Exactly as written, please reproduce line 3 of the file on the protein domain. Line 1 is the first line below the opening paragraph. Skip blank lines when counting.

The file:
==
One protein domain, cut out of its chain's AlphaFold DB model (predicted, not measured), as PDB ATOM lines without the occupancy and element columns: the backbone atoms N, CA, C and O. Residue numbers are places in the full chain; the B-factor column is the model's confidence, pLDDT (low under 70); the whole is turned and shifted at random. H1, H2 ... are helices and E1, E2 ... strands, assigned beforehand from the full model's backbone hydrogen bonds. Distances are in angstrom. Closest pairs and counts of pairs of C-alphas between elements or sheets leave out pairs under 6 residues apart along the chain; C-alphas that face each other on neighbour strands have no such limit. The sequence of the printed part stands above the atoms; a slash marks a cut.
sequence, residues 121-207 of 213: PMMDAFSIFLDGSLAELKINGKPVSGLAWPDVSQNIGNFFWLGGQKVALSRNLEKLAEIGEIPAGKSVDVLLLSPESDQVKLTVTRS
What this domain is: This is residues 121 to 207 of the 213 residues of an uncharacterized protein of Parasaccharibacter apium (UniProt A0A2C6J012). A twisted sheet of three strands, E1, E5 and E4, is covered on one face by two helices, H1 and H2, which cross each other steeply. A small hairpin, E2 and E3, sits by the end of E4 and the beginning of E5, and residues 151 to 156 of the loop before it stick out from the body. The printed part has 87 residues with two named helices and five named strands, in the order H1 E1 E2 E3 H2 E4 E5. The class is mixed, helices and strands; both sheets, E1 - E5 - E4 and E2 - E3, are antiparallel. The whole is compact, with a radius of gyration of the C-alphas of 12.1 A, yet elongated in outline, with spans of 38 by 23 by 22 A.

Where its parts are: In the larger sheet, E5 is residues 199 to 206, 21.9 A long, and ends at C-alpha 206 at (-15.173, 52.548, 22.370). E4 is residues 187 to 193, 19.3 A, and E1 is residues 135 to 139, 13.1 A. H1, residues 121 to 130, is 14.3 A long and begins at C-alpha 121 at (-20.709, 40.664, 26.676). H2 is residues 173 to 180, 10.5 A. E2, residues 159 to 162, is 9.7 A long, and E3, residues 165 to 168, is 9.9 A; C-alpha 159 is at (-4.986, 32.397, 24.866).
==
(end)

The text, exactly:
Where its parts are: In the larger sheet, E5 is residues 199 to 206, 21.9 A long, and ends at C-alpha 206 at (-15.173, 52.548, 22.370). E4 is residues 187 to 193, 19.3 A, and E1 is residues 135 to 139, 13.1 A. H1, residues 121 to 130, is 14.3 A long and begins at C-alpha 121 at (-20.709, 40.664, 26.676). H2 is residues 173 to 180, 10.5 A. E2, residues 159 to 162, is 9.7 A long, and E3, residues 165 to 168, is 9.9 A; C-alpha 159 is at (-4.986, 32.397, 24.866).